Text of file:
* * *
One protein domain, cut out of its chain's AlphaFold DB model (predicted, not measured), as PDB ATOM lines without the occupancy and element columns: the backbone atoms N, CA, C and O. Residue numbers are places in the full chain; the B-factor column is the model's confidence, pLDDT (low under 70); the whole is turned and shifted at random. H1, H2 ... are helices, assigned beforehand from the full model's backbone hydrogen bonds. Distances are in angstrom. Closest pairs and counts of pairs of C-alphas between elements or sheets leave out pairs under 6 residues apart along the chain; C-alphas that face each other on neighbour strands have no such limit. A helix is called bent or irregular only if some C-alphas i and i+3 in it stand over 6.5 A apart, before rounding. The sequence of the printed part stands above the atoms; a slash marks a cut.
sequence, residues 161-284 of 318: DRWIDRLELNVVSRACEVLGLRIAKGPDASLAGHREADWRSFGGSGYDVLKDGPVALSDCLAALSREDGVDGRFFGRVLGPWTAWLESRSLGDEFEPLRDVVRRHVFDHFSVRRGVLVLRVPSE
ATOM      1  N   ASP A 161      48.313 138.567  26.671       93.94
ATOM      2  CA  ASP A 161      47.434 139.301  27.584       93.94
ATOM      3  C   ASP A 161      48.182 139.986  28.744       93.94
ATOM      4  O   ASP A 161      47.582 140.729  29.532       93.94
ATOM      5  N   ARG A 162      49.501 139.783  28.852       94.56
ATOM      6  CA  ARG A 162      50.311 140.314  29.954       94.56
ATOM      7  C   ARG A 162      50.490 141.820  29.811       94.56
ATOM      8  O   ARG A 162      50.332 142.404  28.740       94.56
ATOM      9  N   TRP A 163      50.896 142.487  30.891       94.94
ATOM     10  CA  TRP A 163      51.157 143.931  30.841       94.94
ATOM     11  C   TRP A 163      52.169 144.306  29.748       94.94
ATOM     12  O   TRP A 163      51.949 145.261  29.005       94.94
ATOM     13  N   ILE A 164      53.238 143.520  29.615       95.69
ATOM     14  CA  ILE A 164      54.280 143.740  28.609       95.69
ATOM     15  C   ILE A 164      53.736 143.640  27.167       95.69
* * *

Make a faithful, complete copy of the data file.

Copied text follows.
One protein domain, cut out of its chain's AlphaFold DB model (predicted, not measured), as PDB ATOM lines without the occupancy and element columns: the backbone atoms N, CA, C and O. Residue numbers are places in the full chain; the B-factor column is the model's confidence, pLDDT (low under 70); the whole is turned and shifted at random. H1, H2 ... are helices, assigned beforehand from the full model's backbone hydrogen bonds. Distances are in angstrom. Closest pairs and counts of pairs of C-alphas between elements or sheets leave out pairs under 6 residues apart along the chain; C-alphas that face each other on neighbour strands have no such limit. A helix is called bent or irregular only if some C-alphas i and i+3 in it stand over 6.5 A apart, before rounding. The sequence of the printed part stands above the atoms; a slash marks a cut.
sequence, residues 161-284 of 318: DRWIDRLELNVVSRACEVLGLRIAKGPDASLAGHREADWRSFGGSGYDVLKDGPVALSDCLAALSREDGVDGRFFGRVLGPWTAWLESRSLGDEFEPLRDVVRRHVFDHFSVRRGVLVLRVPSE
ATOM      1  N   ASP A 161      48.313 138.567  26.671       93.94
ATOM      2  CA  ASP A 161      47.434 139.301  27.584       93.94
ATOM      3  C   ASP A 161      48.182 139.986  28.744       93.94
ATOM      4  O   ASP A 161      47.582 140.729  29.532       93.94
ATOM      5  N   ARG A 162      49.501 139.783  28.852       94.56
ATOM      6  CA  ARG A 162      50.311 140.314  29.954       94.56
ATOM      7  C   ARG A 162      50.490 141.820  29.811       94.56
ATOM      8  O   ARG A 162      50.332 142.404  28.740       94.56
ATOM      9  N   TRP A 163      50.896 142.487  30.891       94.94
ATOM     10  CA  TRP A 163      51.157 143.931  30.841       94.94
ATOM     11  C   TRP A 163      52.169 144.306  29.748       94.94
ATOM     12  O   TRP A 163      51.949 145.261  29.005       94.94
ATOM     13  N   ILE A 164      53.238 143.520  29.615       95.69
ATOM     14  CA  ILE A 164      54.280 143.740  28.609       95.69
ATOM     15  C   ILE A 164      53.736 143.640  27.167       95.69